Massachusetts's current state flag
consists of a white rectangular field, bearing on either
side a centered representation of the coat-of-arms. The
original flag had the coat-of-arms on one side and a pine
tree on the other.
MOTTO: "By the Sword We Seek Peace, but Peace
Only Under Liberty"
ENTERED UNION: Feb. 6, 1788
FLAG ADOPTED: March 6, 1915 (Revised in 1971)
COMMENTS: Massachusetts is one of only two states
with its own naval
ensign (the other is Maine).
Officially adopted as the state flag
in 1915, it had been used unofficially since the American
Revolutionary War. In 1971 the image on the reverse side of
the flag was changed from the coat-of-arms to a pine tree
(see image below), reflective of the maritime flag of
Massachusetts. The state currently has three official flags:
a state flag, a "naval and maritime flag" (despite it no
longer having its own navy), and a governor's flag.
Original Reverse (1908–1971),
- The country's first planned
industrial community was built around a complex of
textile mills beginning in 1821. By the 1840s Lowell was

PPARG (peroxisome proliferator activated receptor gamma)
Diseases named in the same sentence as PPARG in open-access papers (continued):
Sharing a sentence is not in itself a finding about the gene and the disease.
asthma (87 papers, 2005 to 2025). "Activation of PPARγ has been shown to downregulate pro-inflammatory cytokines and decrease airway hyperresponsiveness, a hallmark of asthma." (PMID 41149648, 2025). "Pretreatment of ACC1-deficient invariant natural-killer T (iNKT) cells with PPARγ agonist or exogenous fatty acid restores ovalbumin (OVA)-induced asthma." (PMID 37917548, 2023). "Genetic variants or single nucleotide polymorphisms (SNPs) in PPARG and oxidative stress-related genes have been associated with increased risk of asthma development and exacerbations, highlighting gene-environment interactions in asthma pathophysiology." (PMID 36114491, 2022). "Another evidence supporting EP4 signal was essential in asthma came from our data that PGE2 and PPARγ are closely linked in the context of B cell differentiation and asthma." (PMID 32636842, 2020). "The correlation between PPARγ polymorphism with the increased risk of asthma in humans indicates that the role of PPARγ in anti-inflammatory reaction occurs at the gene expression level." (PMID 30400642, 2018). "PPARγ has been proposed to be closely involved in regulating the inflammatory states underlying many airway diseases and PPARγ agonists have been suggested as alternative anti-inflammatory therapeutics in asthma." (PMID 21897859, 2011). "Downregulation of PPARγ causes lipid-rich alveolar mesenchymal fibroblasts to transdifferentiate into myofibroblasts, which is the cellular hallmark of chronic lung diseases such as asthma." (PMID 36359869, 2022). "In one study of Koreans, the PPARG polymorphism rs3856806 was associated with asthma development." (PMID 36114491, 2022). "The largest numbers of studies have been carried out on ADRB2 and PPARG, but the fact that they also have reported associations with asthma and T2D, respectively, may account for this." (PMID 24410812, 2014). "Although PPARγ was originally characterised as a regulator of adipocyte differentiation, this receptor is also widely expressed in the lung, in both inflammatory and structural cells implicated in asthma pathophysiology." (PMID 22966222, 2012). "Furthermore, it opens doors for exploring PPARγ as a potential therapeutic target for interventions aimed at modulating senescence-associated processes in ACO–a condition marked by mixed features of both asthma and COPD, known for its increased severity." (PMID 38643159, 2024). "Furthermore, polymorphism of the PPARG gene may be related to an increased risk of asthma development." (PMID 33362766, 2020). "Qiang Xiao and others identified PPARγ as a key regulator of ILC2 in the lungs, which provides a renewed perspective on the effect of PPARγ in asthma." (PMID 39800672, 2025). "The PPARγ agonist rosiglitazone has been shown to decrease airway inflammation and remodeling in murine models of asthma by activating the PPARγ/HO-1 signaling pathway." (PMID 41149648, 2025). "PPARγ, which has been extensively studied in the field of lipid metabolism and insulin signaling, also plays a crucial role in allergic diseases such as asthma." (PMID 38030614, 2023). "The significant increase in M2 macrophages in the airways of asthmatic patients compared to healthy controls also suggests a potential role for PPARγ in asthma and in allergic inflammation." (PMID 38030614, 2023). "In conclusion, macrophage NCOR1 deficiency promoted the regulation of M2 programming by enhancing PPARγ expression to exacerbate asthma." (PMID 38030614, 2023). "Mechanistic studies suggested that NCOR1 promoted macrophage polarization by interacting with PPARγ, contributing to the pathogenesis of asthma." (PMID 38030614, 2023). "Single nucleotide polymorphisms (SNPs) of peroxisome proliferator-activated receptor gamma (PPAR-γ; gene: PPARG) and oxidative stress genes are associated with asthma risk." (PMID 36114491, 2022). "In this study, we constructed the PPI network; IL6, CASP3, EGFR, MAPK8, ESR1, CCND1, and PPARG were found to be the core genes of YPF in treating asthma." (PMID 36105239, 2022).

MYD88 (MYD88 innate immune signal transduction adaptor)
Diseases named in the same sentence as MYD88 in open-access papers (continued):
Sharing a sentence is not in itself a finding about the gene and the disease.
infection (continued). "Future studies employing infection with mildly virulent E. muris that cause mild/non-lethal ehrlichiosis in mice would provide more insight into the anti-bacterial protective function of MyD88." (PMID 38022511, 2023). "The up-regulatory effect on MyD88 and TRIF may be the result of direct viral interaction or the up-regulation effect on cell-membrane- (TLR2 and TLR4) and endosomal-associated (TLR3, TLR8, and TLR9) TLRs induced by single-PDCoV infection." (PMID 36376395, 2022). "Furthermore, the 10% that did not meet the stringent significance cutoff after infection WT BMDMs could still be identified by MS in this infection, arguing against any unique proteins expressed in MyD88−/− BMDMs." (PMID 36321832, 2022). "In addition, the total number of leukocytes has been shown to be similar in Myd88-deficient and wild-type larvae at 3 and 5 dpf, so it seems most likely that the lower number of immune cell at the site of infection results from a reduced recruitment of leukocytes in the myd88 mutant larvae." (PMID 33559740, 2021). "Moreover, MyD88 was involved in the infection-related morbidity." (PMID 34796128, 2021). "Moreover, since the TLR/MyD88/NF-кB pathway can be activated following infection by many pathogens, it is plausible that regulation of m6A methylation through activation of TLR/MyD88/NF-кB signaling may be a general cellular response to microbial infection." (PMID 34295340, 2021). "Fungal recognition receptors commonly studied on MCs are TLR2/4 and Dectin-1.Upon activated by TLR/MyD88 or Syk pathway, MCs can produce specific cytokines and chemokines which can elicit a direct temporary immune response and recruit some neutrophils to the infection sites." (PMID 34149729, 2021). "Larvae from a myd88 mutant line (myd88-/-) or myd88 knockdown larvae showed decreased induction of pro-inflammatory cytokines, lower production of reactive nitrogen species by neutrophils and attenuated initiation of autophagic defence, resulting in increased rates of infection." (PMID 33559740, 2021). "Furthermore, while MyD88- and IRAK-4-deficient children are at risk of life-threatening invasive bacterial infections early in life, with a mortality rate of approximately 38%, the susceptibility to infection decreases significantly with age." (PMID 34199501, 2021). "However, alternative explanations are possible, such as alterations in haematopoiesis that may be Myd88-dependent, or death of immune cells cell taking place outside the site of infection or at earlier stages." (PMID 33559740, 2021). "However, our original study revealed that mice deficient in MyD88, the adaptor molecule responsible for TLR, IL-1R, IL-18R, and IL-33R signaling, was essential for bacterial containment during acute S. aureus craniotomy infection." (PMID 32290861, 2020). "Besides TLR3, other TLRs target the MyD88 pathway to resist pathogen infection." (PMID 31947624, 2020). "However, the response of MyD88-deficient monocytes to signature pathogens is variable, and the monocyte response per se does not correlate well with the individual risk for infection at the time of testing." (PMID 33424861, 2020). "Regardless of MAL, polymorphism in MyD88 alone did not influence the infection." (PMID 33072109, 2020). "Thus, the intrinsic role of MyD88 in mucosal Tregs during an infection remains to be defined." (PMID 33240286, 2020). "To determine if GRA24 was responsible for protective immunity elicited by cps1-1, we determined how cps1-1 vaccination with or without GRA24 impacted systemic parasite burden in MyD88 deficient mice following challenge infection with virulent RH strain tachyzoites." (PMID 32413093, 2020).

a leading industrial center in America.
- Lake Chaubunagungamaug, also
known as Webster Lake, is a lake in the town of Webster,
Massachusetts. Its Native American name is said to mean
in English "Fishing Place at the Boundaries -- Neutral
Meeting Grounds". This is different from the humorous,
more popular translation, "You fish on your side, I'll
fish on my side, and nobody fish in the middle".
- The USS Constitution ('Old
Ironsides'), the oldest, fully commissioned ship in the
U.S. Navy, is permanently docked at Charlestown Navy
- Massachusetts is the home of
the country's first institute of higher learning
(Harvard, 1630), its first printing press (Cambridge,
1638), its first post office (Richard Fairbank's tavern,
Boston, 1639), and its first ironworks (Saugus, 1650).
- The first subway system in the
US was built in Boston in 1897.
- The first Thanksgiving Day was
celebrated in Plymouth in 1621.